I immediately told my friend about how Dr. Abou El Fadl had written a book dedicated to addressing these types of ugly, misogynistic, and irrational hadiths (traditions of the Prophet) called Speaking in God's Name: Islamic Law, Authority, and Women (Oneworld Press, 2001). In it, he presents his own methodology for assessing what is authoritative as opposed to authoritarian in the Islamic tradition and then goes on to examine and critically evaluate many of these problematic fatwas on women that were issued by Saudi Arabia's fatwa-issuing body. He addresses exactly these types of ghastly rulings against women, and it is both clarifying and refreshing for people who are willing to dig into the learning.
However, many people are not willing or able to jump into a challenging book, no matter how brilliant and compelling, to better understand the finer points of Islamic jurisprudence and methodology. But perhaps they would be willing to read a short article or chapter or watch a video or two, so in case it is at all helpful to anyone, I thought I would share some resources that are necessary intellectual armor, especially for women, who are encountering a lot of the irrational and ugly hadiths that get thrown around as justification for the oppression of women.
First let me point out that Dr. Abou El Fadl always emphasizes that laypeople should not engage the hadith tradition, which requires specialized training. It is a complex field that deserves extensive study and mastery to properly understand. But thankfully, for those who have been with us on the Project Illumine journey through the Qur'an, we have had the opportunity to learn from Dr. Abou El Fadl about the most well-worn traditions and reports of the Prophet Muhammad that Dr. Abou El Fadl has spent countless hours researching - the ones we most commonly hear that get thrown around. Dr. Abou El Fadl actually chased these reports down the rabbit holes of authenticity to satisfy his own understanding of where they fall on the spectrum of reliability. It is head-spinning to know how much he chased down, and fully gratitude-inducing to know that we are simply receiving the fruit of all of that labor in these Qur'anic commentaries. What you begin to realize is how wrong it is for people to pluck hadiths from here and there and then, based on a simple reference, justify something that does not ring true with either one's heart, intellect, or even common sense. Further, we seem to live in a time where there are many more heated debates about hadith traditions rather than about the Qur'an itself, which is itself already a problematic indicator.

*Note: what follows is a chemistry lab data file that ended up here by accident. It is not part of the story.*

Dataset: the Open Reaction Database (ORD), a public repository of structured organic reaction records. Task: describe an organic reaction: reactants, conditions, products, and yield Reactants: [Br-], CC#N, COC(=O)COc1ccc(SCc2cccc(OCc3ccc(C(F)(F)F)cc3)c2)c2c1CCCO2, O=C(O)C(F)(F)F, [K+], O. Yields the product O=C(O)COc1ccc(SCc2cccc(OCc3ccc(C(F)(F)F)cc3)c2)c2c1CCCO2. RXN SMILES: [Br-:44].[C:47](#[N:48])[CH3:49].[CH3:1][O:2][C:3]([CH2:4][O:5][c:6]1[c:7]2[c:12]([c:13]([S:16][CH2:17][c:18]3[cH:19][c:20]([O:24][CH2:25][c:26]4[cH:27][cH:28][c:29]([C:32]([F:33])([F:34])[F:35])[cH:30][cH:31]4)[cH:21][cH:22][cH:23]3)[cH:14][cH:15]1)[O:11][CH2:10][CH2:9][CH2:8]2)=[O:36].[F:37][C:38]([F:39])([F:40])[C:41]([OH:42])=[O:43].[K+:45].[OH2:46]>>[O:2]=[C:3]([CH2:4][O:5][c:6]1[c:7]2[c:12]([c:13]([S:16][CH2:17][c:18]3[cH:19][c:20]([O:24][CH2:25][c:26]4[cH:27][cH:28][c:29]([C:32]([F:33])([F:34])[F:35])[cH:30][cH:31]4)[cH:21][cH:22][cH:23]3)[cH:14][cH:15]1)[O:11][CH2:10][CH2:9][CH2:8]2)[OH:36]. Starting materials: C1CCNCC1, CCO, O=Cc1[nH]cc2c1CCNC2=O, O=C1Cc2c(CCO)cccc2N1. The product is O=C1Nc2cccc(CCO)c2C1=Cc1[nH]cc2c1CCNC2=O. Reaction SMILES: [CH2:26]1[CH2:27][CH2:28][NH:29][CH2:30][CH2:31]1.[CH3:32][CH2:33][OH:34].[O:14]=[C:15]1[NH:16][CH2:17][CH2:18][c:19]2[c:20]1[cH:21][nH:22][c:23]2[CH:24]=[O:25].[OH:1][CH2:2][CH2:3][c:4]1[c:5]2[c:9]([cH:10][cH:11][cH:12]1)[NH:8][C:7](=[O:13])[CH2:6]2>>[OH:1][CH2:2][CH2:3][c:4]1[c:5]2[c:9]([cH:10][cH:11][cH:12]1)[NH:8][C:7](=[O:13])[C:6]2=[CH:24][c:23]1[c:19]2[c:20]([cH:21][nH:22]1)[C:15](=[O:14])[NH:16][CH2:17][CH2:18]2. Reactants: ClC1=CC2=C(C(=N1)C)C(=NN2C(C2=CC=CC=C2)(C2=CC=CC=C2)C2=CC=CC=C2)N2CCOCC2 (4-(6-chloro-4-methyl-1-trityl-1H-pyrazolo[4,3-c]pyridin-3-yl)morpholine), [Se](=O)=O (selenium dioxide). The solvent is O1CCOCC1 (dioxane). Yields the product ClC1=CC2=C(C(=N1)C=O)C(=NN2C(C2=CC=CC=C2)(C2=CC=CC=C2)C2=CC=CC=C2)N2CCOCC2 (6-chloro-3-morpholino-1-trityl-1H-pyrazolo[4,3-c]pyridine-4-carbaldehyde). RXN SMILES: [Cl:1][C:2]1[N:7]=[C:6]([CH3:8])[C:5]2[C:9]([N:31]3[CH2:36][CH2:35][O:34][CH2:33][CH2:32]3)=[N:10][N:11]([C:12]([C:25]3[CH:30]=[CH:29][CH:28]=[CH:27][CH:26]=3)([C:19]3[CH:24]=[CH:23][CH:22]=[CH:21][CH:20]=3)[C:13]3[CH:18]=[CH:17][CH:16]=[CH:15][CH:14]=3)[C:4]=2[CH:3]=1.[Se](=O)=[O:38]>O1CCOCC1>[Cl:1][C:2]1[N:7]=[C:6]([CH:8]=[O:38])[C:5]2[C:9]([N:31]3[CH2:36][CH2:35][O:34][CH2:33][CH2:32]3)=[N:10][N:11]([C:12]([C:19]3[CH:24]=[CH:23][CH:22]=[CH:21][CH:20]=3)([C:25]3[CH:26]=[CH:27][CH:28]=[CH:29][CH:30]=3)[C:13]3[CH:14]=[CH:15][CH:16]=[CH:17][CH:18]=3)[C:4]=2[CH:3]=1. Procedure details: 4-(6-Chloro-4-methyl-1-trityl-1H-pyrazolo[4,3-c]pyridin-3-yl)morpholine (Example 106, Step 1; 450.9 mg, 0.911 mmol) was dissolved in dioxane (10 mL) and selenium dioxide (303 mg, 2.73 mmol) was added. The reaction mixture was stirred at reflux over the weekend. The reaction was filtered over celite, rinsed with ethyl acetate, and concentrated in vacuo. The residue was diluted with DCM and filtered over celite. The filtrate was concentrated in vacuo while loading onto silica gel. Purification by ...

For those who are less familiar with Dr. Abou El Fadl's scholarship or his Qur'anic commentaries, let me just say that his whole body of work is infused with the call for elevating women's rights, which flows directly from the messages of justice, equality, and empowering the disempowered - all from the heart of the Qur'an. Justice and ethics are indivisible and genderless, and God is most certainly NOT a misogynist. And further, there is a constant theme to this methodology, which is best encapsulated in Dr. Abou El Fadl's book, The Search for Beauty in Islam: A Conference of the Books. In a nutshell, we know that God is beautiful and God loves beauty, so something that is morally ugly, by definition, CANNOT be of the Divine. So without even reading or watching anything and just relying on one's own God-given intuitive sense of moral beauty and ugliness, we each have all we need to determine what is authentic to Islam. Is it morally beautiful or not? Does it engender goodness or not? Does it give rise to light or darkness? Therein is the indicator of what is authentic, especially when it comes to "traditions" related to the state of women in Islam.